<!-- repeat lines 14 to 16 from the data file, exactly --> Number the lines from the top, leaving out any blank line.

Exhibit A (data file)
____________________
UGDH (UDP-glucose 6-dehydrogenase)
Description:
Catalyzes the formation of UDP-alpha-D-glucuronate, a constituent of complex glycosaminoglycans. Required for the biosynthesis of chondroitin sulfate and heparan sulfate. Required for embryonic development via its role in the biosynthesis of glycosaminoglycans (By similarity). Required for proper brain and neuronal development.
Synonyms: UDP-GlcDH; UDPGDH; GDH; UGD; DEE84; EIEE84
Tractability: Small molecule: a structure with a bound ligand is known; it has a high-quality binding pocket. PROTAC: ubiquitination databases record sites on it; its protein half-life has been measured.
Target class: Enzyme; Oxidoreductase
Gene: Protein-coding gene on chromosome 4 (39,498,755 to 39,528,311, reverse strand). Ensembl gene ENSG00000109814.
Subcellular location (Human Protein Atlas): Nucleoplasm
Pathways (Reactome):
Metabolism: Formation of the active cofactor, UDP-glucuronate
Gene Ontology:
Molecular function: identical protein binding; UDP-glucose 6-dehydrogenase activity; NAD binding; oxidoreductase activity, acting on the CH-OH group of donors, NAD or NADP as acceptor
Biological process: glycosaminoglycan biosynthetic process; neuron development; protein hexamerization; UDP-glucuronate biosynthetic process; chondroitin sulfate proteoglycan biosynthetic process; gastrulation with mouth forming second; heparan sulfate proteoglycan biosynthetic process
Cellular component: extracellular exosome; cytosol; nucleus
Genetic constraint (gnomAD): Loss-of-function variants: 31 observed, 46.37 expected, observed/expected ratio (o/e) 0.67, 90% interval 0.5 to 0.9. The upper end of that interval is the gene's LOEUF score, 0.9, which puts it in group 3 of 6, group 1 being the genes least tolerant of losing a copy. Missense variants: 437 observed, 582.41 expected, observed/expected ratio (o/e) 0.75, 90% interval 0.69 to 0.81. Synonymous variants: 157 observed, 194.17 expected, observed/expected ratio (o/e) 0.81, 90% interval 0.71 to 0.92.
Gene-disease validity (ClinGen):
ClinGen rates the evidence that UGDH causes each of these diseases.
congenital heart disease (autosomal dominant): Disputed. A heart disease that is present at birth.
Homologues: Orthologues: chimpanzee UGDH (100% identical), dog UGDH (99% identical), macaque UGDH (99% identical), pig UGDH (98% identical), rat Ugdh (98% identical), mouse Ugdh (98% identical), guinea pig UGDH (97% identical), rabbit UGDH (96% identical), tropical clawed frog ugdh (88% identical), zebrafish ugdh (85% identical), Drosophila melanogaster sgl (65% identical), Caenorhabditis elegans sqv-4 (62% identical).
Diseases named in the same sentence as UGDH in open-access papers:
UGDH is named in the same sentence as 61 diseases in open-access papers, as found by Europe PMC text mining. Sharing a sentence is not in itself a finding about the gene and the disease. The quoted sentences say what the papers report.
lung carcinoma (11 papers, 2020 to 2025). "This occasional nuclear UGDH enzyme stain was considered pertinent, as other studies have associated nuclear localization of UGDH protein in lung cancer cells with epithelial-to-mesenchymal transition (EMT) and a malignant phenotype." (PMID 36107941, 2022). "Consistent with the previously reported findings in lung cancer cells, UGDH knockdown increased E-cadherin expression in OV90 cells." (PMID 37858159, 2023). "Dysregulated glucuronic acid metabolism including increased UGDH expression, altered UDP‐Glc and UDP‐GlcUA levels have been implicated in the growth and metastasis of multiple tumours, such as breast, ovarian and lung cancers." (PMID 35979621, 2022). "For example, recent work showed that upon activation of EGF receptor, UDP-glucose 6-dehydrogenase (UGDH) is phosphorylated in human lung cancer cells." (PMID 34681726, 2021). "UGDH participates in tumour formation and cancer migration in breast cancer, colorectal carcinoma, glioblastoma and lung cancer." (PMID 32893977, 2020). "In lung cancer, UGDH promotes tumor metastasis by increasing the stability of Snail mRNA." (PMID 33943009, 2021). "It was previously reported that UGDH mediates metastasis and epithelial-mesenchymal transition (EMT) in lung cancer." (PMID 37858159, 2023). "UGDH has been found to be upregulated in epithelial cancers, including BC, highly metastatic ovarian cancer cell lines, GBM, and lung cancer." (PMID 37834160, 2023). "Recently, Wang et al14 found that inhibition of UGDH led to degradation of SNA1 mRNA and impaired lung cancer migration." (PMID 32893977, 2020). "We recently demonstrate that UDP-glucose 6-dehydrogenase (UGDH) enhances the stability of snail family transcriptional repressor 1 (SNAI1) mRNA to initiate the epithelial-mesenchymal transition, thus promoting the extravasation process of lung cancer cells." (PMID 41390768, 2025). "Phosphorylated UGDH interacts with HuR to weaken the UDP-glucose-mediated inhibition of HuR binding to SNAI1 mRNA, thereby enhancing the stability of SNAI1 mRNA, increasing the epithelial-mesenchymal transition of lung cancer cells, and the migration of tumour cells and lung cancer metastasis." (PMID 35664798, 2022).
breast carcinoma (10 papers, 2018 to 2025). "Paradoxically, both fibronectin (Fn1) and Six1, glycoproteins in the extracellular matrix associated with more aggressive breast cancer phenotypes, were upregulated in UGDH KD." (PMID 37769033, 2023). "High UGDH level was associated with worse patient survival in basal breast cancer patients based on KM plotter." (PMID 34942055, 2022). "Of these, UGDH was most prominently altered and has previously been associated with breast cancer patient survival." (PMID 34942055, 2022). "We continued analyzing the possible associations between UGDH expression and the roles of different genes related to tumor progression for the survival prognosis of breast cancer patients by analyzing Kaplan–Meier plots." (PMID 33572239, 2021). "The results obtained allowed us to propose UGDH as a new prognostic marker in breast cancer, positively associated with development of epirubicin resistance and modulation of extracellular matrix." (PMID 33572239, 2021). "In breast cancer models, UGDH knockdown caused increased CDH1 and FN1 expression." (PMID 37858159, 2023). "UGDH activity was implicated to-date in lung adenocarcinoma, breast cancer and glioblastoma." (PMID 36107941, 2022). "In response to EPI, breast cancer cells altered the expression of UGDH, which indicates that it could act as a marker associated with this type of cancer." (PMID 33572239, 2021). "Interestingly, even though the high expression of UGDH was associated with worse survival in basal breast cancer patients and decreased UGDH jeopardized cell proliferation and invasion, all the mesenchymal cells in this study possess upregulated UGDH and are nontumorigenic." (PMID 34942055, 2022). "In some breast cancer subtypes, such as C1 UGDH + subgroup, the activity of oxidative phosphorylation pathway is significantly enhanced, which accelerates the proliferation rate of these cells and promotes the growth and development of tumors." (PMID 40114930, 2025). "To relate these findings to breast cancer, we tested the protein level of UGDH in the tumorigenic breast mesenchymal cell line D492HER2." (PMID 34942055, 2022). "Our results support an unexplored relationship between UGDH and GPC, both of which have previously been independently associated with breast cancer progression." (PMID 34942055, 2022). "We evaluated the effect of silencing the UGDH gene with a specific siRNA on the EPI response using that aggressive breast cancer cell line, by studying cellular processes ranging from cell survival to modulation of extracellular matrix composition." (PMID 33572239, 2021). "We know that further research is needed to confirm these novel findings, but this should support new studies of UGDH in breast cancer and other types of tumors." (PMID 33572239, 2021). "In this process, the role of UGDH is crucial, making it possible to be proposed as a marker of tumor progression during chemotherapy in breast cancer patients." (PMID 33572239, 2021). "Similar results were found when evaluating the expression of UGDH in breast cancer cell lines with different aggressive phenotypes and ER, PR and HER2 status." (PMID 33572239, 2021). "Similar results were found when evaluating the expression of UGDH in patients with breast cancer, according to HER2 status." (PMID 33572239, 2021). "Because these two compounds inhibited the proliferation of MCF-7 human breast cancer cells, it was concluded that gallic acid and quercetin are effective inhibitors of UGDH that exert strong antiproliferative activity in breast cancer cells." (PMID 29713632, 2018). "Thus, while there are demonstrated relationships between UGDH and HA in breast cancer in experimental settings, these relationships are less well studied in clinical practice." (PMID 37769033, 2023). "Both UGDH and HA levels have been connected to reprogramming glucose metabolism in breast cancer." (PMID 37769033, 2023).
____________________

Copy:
Cellular component: extracellular exosome; cytosol; nucleus
Genetic constraint (gnomAD): Loss-of-function variants: 31 observed, 46.37 expected, observed/expected ratio (o/e) 0.67, 90% interval 0.5 to 0.9. The upper end of that interval is the gene's LOEUF score, 0.9, which puts it in group 3 of 6, group 1 being the genes least tolerant of losing a copy. Missense variants: 437 observed, 582.41 expected, observed/expected ratio (o/e) 0.75, 90% interval 0.69 to 0.81. Synonymous variants: 157 observed, 194.17 expected, observed/expected ratio (o/e) 0.81, 90% interval 0.71 to 0.92.
Gene-disease validity (ClinGen):